Depending on the gravity of the situation, this could be a conversation that happens over the dinner table, or one that takes place over the course of a few weeks - or even months - in the therapist’s office. But the key is making sure both sides leave the conversation with an understanding of where the other person is coming from and, in the case of the person who’s been betrayed, why the person did what they did.
“There are often many elements to feeling betrayed, and your partner may not feel and think the same way you would in a given situation,” says Cilona. “Engaging in this kind of dialogue not only provides an initial roadmap of what specifically needs to be addressed to begin to try to rebuild trust, but it can also provide important validation of the hurt and damage the violation of trust caused.”
For those whose trust has been betrayed, it’s important to realize that you need to empathize with your partner as well. “People who’ve broken trust are almost always operating out of some kind of pain, some kind of brokenness,” says Parrott. “It’ll help you if you try to understand where they’re coming from and look at them as a broken person, not as somebody who’s trying to harm you.” Although that will be incredibly difficult to do in the moment, it’s necessary for allowing those building blocks of trust to start being re-stacked.
Step 4: Change the behaviours that led to the break in trust
These will be different depending on the situation in which trust was broken. If you broke trust due to not showing up when you said you would, for example, it could mean setting alarms for half and hour before you need to be somewhere, says Laino. Or, if you had an affair, this might mean leaving your phone on the table while at home or giving your partner access to your social media, she adds.
It could also mean restricting activities you would normally do if they initiate feelings of betrayal in your partner, or not going on trips away from home, adds Coleman. “This is important because when trust is seriously betrayed, the hurt person needs evidence of honesty in order to feel more reassured,” he says.
However, the partner who’s been betrayed will have to ease up on excessive scrutiny over time, says Coleman. “Trust involves ‘not knowing for sure’ and being able to give the benefit of the doubt,” he says. “So the hurt person has to learn to tolerate the anxiety of ‘not knowing for sure’ without constantly seeking reassurance or demanding proof.”
Rebuilding trust simply takes time. In fact, you can only rebuild trust when the positive actions of your partner become consistencies. “It’s not until your actions support your claims that you begin to shift the dynamic and rebuild trust,” says Burns. “This doesn’t happen when you do something once, but rather through repeated, consistent behavior over time.”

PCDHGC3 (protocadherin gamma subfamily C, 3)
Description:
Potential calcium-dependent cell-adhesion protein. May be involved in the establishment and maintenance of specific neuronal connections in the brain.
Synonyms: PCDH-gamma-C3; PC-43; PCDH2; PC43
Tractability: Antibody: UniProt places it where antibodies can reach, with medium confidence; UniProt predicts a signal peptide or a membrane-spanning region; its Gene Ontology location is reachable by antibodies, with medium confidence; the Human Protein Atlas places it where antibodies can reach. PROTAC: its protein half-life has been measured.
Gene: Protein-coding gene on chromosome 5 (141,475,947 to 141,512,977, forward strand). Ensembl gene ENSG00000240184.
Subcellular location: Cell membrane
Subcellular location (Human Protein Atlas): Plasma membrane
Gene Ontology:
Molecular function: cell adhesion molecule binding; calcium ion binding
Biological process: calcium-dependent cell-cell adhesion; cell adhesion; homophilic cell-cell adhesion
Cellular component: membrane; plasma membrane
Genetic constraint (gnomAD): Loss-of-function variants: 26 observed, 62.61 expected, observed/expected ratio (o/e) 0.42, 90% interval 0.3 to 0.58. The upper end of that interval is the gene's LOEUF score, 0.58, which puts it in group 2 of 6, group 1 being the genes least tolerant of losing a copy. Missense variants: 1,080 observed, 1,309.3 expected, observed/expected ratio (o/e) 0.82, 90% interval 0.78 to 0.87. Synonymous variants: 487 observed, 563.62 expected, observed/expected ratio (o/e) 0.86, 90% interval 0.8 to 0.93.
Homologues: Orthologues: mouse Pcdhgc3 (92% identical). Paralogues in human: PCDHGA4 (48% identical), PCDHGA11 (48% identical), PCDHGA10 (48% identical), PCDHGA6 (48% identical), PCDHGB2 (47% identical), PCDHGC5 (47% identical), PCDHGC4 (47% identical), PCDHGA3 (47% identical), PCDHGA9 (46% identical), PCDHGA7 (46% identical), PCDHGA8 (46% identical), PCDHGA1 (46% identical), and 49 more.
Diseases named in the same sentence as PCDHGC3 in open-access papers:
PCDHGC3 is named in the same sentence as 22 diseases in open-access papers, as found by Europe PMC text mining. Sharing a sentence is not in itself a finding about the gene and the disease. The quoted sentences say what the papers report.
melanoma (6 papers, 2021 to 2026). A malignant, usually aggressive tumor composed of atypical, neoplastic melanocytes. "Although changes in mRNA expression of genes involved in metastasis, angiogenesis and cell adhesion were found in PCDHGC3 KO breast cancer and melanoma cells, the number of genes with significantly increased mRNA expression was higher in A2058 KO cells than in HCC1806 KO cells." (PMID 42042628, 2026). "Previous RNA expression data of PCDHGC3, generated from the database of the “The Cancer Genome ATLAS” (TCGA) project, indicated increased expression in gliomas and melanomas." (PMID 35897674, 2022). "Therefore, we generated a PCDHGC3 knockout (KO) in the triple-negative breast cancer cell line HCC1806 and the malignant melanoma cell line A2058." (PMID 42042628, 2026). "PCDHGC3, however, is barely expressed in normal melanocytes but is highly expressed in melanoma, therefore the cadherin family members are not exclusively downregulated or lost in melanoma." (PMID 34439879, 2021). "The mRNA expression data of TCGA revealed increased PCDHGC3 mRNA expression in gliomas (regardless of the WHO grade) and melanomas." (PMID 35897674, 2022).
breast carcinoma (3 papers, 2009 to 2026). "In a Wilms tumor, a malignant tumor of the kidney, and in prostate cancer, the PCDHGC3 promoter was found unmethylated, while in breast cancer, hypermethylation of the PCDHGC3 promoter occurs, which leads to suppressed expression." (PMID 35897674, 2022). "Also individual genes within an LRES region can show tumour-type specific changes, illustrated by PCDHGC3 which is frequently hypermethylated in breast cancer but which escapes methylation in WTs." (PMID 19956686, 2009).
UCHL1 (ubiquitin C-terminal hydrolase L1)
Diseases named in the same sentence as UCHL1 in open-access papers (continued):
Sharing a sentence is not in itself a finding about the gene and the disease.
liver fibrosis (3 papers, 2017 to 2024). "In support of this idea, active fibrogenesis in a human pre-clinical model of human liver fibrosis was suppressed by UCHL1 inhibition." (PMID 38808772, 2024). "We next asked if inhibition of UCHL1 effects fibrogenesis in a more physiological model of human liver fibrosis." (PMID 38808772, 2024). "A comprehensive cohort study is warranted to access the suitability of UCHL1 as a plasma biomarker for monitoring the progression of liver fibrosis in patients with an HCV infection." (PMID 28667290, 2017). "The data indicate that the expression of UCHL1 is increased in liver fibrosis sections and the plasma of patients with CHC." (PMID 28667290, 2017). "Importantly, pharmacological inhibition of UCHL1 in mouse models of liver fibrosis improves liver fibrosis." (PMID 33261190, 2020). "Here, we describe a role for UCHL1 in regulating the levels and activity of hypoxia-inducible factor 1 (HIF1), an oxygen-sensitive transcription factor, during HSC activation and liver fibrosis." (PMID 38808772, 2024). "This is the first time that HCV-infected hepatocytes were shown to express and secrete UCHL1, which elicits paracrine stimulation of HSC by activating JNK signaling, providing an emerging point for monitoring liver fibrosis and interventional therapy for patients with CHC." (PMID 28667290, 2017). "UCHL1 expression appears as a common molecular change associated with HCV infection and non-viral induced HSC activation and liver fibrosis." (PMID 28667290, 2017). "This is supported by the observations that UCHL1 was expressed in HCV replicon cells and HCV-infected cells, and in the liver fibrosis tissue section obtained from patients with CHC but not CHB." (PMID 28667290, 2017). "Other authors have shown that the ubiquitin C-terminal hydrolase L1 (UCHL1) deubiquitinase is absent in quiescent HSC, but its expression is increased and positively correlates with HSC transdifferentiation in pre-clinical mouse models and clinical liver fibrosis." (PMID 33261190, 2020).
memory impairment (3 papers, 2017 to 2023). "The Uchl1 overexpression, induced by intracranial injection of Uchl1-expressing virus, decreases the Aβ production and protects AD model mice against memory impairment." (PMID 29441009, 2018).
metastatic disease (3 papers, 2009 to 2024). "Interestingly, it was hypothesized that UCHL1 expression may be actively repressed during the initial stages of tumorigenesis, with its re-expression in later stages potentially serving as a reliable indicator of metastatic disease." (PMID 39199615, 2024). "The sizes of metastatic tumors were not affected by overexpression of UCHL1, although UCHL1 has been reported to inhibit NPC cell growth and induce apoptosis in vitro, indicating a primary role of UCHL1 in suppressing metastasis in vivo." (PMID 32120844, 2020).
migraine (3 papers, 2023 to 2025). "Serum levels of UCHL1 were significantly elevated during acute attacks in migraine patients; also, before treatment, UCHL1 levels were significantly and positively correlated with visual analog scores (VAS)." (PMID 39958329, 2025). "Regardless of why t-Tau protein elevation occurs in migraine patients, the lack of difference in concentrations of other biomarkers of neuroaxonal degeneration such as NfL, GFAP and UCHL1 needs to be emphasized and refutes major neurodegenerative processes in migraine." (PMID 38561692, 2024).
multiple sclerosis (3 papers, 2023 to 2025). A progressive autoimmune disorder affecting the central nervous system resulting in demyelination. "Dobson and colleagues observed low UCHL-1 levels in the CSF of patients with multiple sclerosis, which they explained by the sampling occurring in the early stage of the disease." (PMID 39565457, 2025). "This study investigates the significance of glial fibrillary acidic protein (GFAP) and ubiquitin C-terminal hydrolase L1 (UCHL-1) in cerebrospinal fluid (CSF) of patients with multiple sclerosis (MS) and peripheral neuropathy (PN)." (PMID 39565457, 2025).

Step 5: Explore other areas of the relationship for weakness
In order for a relationship to truly work in the long-run, the entire relationship needs to be evaluated - not just the situation that caused a break in trust. “A relationship can only be as healthy as the two people in the relationship,” says Parrott.
Coleman says to consider the following: Do you have regular quality time together? Does anything feel unfair in the relationship and needs to be corrected? Do you tend to argue over the same problems? “This is important because if you can see evidence that the relationship as a whole is getting stronger, you will have more faith in the other to be reliable, honest, and faithful,” he says. “When a relationship is not working as well overall, trust in it is reduced.”
What happens if these steps don’t work?
The harsh truth is this: not all trust can be repaired. “In some cases, trust is completely destroyed and can never be rebuilt,” says Cilona. “Sometimes the time required to repair damaged trust is too much for some people to sustain.”
Although the time it will take to rebuild trust varies based on the situation and the personalities involved, it could take anywhere from 6 months to 2 years for a couple to regain trust, says Laino. However, if you’ve been working at it for several years and there’s been no progress toward trust, it may be time to move on-especially if the same betrayal of trust is committed again.
There’s also no shame in getting outside help for your relationship from someone like a relationship therapist or coach, says Laino. In fact, it can only benefit you as a couple. “Oftentimes people need a guide as how to move forward,” she says. “Trust issues can be resolved. It just takes a little bit of work.”